Said stadium, modestly named "The R*yn*lds Arena" duly opened for the 2003-04 season. Champagne ground, flat lager on the pitch. With the team lurching towards the lower reaches Mick Tait, who had only been in place months, was sacked and the club turned to David Hodgson who had managed them twice before. R*yn*lds spent the first half of the season rowing with fans and Supporters' Groups, the local council, the press, and Her Majesty's judicial system, then put the club into administration a few days before Christmas. And in administration it would seem they still remain at the time of writing, though a CVA has been negotiated.

Still one HUGE benefit did emerge. They got shot of R*yn*lds. It still took many twists and turns, bannings from the stadium with his name still on the front, moves to make him personally bankrupt, court appearances, but shot of the ******* they got. One fears Darlo fans can't afford to celebrate too much though, as the mess is likely to take an age to unravel, and one suspects the odd as yet undiscovered timebombs that've been ticking quietly away will emerge at intervals for years. And whatever else happens it's hard to see how The Arena won't remain a huge white elephant sucking the financial lifeblood from the club.

You can't keep a tea-leaf out of the news, and the most recent brush with the law was the strange affair of R*yn*lds and some associates being stopped in a car containing £507,000 in cash. The police are pursuing the case under the Proceeds of Crime Act.

Meanwhile Sterling Consortium, who in days when spades were shovels, would have been called money lenders, appear to have done some sort of deal behind the scenes with R*yn*lds and decided to take over the club themselves. However some doubt has been cast on their exact association with the administrators, and there are murmurs that some who would suffer severe financial loss though the CVA want that itself investigated. The Football League was huffing and puffing, and of course we have Mawhinney's trumpeting of the wind of financial probity and openness sweeping through the Football League. Odd then that not a squeak about Darlington seems to have been raised at the AGM, and no questions asked. They have the green light to start the 2004-05 season. Their Official Site still carried the assertion in a little box on its home page that they remained in administration as the season kicked off.

Darlington's North Stand as viewed from the top of the South Stand
Darlington's North Stand as viewed from the top of the South Stand.
Not completed or open last season, but worry not - there's still enough room and to spare.
Photo © 2004 Ciderspace

Prediction corner:
There seems to be a general presumption that with the departure of R*yn*lds Darlo's troubles were over. Whilst understanding that the club would like that impression to gain currency, and that fans just want the whole sorry mess to go away so they can get on with the football, we have a strong suspicion they are deluding themselves. We believe Darlington is still in a precarious position, and is so badly scarred that even a small setback could easily set it spinning out of control again. Still without stability off the pitch Hodgson has an unenviable task to try and keep things afloat on it. We've got to predict someone to be bottom, and ours is that the Quakers won't be in League Two next season. For Darlo's sake we hope if that does occur it's because they were relegated fair and square, and not because of off-field concerns. 24th.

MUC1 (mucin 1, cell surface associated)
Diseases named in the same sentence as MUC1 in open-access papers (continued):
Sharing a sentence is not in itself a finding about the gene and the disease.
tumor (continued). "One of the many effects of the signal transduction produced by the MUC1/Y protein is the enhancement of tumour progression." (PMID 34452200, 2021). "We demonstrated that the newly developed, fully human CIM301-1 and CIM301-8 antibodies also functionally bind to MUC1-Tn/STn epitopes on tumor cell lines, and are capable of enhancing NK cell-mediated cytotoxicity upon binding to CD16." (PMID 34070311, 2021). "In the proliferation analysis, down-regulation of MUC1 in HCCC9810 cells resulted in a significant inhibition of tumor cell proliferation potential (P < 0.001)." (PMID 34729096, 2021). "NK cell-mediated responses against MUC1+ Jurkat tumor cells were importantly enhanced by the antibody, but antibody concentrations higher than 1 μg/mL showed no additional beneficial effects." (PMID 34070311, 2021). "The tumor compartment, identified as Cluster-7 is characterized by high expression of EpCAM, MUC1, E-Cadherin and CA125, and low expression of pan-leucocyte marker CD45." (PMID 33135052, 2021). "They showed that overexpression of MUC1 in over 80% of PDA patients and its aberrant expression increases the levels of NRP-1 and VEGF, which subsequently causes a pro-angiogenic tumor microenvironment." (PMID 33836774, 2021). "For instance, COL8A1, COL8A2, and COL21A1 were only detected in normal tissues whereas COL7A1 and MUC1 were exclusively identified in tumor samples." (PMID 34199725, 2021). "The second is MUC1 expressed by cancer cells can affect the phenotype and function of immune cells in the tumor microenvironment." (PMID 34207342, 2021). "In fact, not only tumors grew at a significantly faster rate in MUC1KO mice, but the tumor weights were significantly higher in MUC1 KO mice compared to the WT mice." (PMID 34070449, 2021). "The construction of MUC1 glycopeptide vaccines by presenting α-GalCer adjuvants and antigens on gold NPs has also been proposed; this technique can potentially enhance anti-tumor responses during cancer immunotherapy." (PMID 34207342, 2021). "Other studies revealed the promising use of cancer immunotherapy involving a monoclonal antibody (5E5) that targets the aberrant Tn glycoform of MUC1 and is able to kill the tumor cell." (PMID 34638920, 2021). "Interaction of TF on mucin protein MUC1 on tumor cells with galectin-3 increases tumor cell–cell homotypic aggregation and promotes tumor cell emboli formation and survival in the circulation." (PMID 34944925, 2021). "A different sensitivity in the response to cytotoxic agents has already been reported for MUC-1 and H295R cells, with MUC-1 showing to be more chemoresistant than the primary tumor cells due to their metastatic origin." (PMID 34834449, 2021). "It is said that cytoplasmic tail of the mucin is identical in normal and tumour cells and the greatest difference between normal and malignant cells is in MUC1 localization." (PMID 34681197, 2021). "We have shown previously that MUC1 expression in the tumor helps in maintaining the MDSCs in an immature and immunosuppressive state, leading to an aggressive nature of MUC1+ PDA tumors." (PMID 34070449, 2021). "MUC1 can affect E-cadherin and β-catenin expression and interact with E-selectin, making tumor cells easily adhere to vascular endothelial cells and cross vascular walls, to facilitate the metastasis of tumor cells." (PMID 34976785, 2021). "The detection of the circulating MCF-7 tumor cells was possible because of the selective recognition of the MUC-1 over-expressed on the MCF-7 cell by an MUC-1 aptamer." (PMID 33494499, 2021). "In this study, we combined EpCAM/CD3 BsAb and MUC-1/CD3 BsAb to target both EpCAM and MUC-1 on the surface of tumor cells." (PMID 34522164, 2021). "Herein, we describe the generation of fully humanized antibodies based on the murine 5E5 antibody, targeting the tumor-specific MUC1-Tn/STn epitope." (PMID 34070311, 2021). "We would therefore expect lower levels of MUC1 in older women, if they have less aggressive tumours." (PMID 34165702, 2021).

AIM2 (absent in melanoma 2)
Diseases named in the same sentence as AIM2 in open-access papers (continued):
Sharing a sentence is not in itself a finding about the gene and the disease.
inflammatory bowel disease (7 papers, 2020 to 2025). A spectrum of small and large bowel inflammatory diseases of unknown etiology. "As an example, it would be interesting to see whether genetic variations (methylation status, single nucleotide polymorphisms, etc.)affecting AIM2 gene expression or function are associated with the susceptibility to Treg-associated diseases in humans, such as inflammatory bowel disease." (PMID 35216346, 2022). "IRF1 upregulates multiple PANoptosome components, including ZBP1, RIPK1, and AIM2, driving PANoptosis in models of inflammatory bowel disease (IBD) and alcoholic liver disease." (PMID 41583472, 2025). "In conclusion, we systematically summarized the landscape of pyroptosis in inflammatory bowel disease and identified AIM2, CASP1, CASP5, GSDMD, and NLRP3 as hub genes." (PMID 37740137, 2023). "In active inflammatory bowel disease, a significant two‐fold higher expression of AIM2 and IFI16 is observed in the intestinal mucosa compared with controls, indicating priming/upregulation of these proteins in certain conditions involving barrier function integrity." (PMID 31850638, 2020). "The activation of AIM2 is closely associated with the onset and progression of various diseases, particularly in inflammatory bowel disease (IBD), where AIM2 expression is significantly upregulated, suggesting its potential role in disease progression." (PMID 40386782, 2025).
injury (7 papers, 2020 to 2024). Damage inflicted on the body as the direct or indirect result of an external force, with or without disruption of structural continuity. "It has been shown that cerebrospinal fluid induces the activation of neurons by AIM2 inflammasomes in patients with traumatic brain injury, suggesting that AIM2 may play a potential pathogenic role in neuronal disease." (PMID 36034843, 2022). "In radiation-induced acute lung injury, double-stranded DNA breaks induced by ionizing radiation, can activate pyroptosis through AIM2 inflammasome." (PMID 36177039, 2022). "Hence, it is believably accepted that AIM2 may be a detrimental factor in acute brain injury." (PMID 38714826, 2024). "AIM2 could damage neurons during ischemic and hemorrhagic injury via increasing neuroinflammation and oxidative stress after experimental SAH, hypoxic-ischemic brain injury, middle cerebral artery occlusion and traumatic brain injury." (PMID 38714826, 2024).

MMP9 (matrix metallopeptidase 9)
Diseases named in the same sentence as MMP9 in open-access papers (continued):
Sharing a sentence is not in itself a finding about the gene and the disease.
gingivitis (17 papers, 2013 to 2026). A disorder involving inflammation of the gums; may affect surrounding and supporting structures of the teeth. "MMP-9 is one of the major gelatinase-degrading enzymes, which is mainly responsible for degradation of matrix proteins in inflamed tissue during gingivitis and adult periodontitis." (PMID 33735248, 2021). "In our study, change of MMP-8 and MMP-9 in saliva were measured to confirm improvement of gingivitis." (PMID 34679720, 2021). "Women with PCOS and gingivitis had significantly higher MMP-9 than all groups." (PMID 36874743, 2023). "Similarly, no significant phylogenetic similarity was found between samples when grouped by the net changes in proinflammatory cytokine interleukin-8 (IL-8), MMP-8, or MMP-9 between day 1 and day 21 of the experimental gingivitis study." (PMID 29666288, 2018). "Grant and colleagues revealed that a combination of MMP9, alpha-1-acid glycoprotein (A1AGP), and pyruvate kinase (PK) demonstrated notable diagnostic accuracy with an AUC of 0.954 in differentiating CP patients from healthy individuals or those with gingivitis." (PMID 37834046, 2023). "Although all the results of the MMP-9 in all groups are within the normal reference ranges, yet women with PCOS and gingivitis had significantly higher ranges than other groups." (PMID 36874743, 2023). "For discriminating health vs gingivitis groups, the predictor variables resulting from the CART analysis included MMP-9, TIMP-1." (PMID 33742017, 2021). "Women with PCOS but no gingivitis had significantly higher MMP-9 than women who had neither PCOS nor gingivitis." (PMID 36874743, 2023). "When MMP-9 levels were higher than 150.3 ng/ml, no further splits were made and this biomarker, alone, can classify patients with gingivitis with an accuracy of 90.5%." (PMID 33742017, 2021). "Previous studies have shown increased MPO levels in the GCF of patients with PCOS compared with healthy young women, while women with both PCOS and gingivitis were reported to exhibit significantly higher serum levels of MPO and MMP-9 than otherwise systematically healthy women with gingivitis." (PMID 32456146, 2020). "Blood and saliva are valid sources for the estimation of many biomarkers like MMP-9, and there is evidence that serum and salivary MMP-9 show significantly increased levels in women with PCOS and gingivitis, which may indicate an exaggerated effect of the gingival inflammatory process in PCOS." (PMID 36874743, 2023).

Update : Well we'll frankly admit we called this one wrong back in August. Be a bit futile to pretend otherwise! Darlo have proved much more resilient than we expected and are having a good try at a play-off place. Games between the two clubs have been close this season, with never more than a goal in it, as last. A 1-1 draw at Huish Park back in August in the league was followed by a late late come-from-behind 3-3 at Darlington in the F.A. Cup First Round Proper. The Glovers pipped the Quakers 1-0 in the replay.

Darlington's West Stand as viewed from the top of the Main (South) Stand
Darlington's West Stand as viewed from the top of the Main (South) Stand
Photo © 2004 Ciderspace

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Darlington : We've Met Before
Previous Results for Yeovil Town First Team vs Darlington

18/10/2003HomeDIV3W1-04892G Williams 5
21/02/2004AwayDIV3L2-34500Johnson 22, Lockwood 90
10/08/2004HomeCCL2D1-15116Jevons 6
13/11/2004AwayFAC1D3-33698Miles 46, Tarachulski 55, 90
23/11/2004HomeFAC1RW1-05365Way 56
12/03/2005AwayCCL2L1-24121Way 81

Results Summary For Yeovil Town First Team vs Darlington


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Darlington : Club News
Recent News For Darlington

News Date Headline Source View

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Darlington : Club Statistics